Digital Innovation In Belarus: Hyperledger Fabric Chosen For State-Of-The-Art CBDC Platform

Belarus is forging ahead with the creation of a blockchain platform dedicated to its central bank’s digital currency (CBDC) despite facing international sanctions. The country aims to leverage its digital ruble (Belarusian ruble) to facilitate cross-border transactions.

As reported by the Ekonomicheskaya Gazeta, a local publication, the state-owned Center of Bank Technologies initiated the development of the CBDC platform in Jan and is actively recruiting skilled developers for the project. The development team plans to construct the platform using the open-source Hyperledger Fabric blockchain.

However, the official website of the Center of Bank Technologies currently features a job listing targeting backend developers proficient in Hyperledger Fabric and Linux, along with hands-on experience in the creation of smart contracts.

Backend Developer Position with Expertise in Hyperledger Fabric. Source:

In April 2023, the National Bank of the Republic of Belarus unveiled its CBDC pilot program details. During this announcement, Pavel Kallaur, the chairman of the National Bank, disclosed that the ultimate decision regarding the CBDC’s implementation would be determined “at the level of the head of the state” by the conclusion of 2023.

Global Wave: Japan, Cambodia, & UAE Join The CBDC Movement In 2024

Moreover, In July of 2023, the deputy chairman of the National Bank, Dmitriy Kalethichts, officially declared the nation’s intention to adopt a Central Bank Digital Currency (CBDC) as a recognized legal tender. He underscored the potential use of the “digital rouble” in cross-border trade with Russia, where a similar initiative known as the “digital rouble” was actively being pursued.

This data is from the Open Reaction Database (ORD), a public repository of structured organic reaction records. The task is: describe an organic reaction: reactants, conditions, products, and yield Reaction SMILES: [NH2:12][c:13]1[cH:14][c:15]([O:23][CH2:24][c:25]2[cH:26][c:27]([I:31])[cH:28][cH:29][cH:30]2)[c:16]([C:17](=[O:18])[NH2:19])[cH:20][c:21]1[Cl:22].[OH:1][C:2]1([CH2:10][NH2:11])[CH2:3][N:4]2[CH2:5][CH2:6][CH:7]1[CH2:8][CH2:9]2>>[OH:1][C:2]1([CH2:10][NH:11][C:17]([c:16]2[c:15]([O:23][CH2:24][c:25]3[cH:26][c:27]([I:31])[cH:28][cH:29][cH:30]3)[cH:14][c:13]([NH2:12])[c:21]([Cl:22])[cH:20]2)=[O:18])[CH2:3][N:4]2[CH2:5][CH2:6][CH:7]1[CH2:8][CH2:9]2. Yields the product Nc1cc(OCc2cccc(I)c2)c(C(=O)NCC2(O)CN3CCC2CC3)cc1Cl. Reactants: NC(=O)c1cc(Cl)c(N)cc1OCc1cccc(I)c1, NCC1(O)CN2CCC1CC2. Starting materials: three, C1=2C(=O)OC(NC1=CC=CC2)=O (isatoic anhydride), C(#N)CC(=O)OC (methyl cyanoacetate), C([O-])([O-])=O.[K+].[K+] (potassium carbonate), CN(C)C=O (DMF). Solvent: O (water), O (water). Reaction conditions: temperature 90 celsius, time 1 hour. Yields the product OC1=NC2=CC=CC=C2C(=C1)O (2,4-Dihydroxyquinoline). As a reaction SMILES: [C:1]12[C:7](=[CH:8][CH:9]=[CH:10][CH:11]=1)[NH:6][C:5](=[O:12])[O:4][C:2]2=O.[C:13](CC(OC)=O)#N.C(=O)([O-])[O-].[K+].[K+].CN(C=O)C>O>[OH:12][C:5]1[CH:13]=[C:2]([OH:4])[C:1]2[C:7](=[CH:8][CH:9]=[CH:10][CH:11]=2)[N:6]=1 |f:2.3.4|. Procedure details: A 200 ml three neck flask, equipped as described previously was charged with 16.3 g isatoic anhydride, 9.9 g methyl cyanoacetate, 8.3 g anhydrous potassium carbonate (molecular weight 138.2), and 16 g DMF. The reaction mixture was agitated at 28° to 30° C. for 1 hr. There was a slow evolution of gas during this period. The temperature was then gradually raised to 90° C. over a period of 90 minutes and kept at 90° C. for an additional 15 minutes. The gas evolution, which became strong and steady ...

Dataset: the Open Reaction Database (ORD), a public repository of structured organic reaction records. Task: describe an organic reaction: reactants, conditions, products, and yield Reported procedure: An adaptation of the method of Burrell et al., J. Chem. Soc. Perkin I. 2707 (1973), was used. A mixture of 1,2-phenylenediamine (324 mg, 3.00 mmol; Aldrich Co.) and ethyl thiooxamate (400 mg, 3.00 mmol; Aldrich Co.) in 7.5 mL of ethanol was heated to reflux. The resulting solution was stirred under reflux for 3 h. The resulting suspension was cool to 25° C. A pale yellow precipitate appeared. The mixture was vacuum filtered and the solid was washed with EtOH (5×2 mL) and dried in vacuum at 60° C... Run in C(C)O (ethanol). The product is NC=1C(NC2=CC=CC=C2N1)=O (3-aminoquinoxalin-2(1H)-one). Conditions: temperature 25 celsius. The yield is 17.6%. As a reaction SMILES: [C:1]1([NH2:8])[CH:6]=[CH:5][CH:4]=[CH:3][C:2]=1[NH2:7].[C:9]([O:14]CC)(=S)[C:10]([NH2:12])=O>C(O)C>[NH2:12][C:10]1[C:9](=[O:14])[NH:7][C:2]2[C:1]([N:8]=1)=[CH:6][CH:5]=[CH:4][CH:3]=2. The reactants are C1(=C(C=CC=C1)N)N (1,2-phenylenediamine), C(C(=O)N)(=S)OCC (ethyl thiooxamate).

A significant development occurred in May 2023 when President Alexander Lukashenko of Belarus held discussions with Elvira Nabiullina, the chairperson of the Central Bank of Russia. The focal point of their meeting was the exploration of the digital rouble as a prospective common currency for both nations.

Since the last ye­ar, the Belarusian Foreign Affairs Ministry has been hard at work. The­ir project? Law changes to ban person-to-pe­rson (P2P) trades using digital coins like Bitcoin. They have­ a reason. Cybercrime in Be­larus has gone up. And authorities say P2P platforms using digital coins are a hot spot for crooks. The­y use them to turn stolen mone­y into real cash and make money transfe­rs to people involved in criminal activitie­s.

As of 2024, several countries, including Japan, Cambodia, and the UAE, have made public announcements signaling their intent to explore further or implement CBDCs, marking a global trend toward adopting digital currencies.

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